NaOH was evaluated at 0.65, 1.3, 2.0, 2.6 and 3.3 ptb to pinpoint the dosage that yielded a brine pH in the mid to high 7 range. An examination of the data produced from the tests conducted by extracting the Louisiana raw crude with system wash water treated with 3.3 ptb EDA/KOH, EDA and NaOH suggest that NaOH was the most efficient extraction treatment. Although the measured concentration of chloride in all these treatments as well as the control were comparable (.about.600 ppm), the superior brine separation for NaOH removed 208% more chloride from the crude than did EDA at equal weight. EDA/KOH removed practically no more chloride than the control wash.
TABLE IV ______________________________________ Brine Extraction Control EDA/KOH EDA NaOH (No Additives) 3.3 ptb 3.3 ptb 3.3 ptb ______________________________________ Brine pH 6.1 8.9 7.3 7.0 Recovered 15 10 18 34 Brine, ml Brine 600 576 600 660 Cl.sup.-, ppm Brine 7.2 5.8 10.0 22.5 Cl.sup.-, mgs ______________________________________
The resulting control, NaOH and EDA washed crudes were each steam distilled at 650.degree. F. for 10 minutes. The aqueous distillate was analyzed for chloride content as shown below in Table V. The steam distillate from the Louisiana crude extracted with a control (system wash water and demulsifier) contained 144% more hydrolyzed chloride than did the EDA distillate. These data also show that the EDA distillate contained less chloride than the NaOH distillate.
TABLE V ______________________________________ Aqueous Steam Distillate Distillate Distillate Distillate Distillate pH Volume, mls Cl.sup.- ppm Cl.sup.- mgs ______________________________________ Control (no addi- 2.7 45 173 7.8 tive) EDA 2.9 40 81 3.2 3.3 ptb NaOH 2.8 35 111 4.0 3.3 ptb ______________________________________
The variety of metals present in crude oil in varying concentrations cause fouling due to deposit formation and poisoning of catalysts downstream in the refinery operation. In this regard, sodium is especially troublesome. The addition of EDA with the wash water into the desalter and subsequent removal therefrom, not only avoids the introduction of additional metal ions, as is the case with traditional caustic treatments, but it assists in the removal of other metals from the petroleum.
The following table shows the comparative effect of the various programs on the Texas crude oil after treatment under the test conditions previously described. The oil was analyzed after processing through the desalter.
TABLE VI ______________________________________ Oil Analysis Treatment.sup.(1) None D KOH/D NaOH/D EDA/D ______________________________________ Neutralization 0.65 0.32 0.17 0.01 0.15 No., mg KOH/gm Metals.sup.(3), ppm Na 9.5 4.8 2.3 7.7 3.2 K 0.5 0.4 0.3 0.4 0.3 Mg 0.2 0.1 <0.1 0.2 <0.1 Ca 2.6 1.4 0.8 2.0 1.0 Fe 4.5 3.6 2.9 12.0 9.1 Ni 1.0 1.1 1.1 1.5 0.9 V 1.0 1.1 1.0 1.2 0.9 Cu 0.2 <0.1 <0.1 0.3 0.1 Zn 1.3 0.3 0.1 0.5 0.2 ______________________________________ .sup.(1) 8.8 ptb of KOH, 6.2 ptb of NaOH, 9.4 ptb of EDA added in equimolar amounts. .sup.(2) mg in 1200 ml of crude. .sup.(3) Al, Cr, Mn, Pb and Sn all at less than 0.1 ppm in the raw crude.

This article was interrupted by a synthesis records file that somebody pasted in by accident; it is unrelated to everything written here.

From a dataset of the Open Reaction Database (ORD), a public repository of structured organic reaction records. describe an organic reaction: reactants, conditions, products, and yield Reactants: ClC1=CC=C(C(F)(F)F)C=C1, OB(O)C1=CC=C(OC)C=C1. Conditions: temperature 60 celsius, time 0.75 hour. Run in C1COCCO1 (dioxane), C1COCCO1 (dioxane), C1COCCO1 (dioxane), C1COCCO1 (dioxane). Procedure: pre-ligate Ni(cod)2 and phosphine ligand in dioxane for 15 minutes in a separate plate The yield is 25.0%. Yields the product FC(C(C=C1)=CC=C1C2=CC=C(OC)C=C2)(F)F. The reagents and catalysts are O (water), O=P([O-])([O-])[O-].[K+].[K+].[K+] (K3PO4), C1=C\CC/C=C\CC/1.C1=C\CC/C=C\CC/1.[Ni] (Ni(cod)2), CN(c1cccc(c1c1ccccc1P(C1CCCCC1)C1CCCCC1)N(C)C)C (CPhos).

The above results indicate that NaOH is most efficient in removing organic acids, as evidenced by the neutralization value of less than 0.01. EDA performs at least as well as KOH. Although NaOH provides better results in this regard, treatment with EDA avoids the fouling and catalyst poisoning problems which accompanies the addition of NaOH.
The invention described hereinabove singly overcomes multiple problems unresolved by the prior art. From the foregoing description various modifications in this invention will be apparent to those skilled in the art which do not depart from the spirit of the invention.
1. A composition to remove corrosive contaminants, comprising HCl, from crude oil in a desalter comprising an organic amine and potassium hydroxide in a water soluble solvent, said organic amine having a pKb of from 2 to 6 and having organic groups containing from 1 to 18 carbon atoms per nitrogen.
2. A composition according to claim 1 wherein said organic amine is taken from the group consisting of monosubstituted amines, disubstituted amines, trisubstituted amines, alkanolamines and polyamines.
3. A composition according to claim 1 wherein said organic amine is ethylenediamine.
4. A composition according to claim 1 wherein said water soluble solvent is water.
5. A composition according to claim 1 wherein the volume ratio of ethylene diamine:KOH:H.sub.2 O is 20:1.8:78.2.
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- Update of the Desalted Crude Neutralization Process, Corrosion/82, paper 101, 1982.
Filed: Mar 9, 1989
Date of Patent: Feb 12, 1991
Assignee: Betz Laboratories, Inc. (Trevose, PA)
Inventors: Dennis P. Naeger (The Woodlands, TX), Joseph J. Perugini (The Woodlands, TX)
Primary Examiner: Robert L. Stoll
Assistant Examiner: Valerie Fee
Attorneys: Alexander D. Ricci, Gregory M. Hill
Application Number: 7/321,424
International Classification: C10G 1902;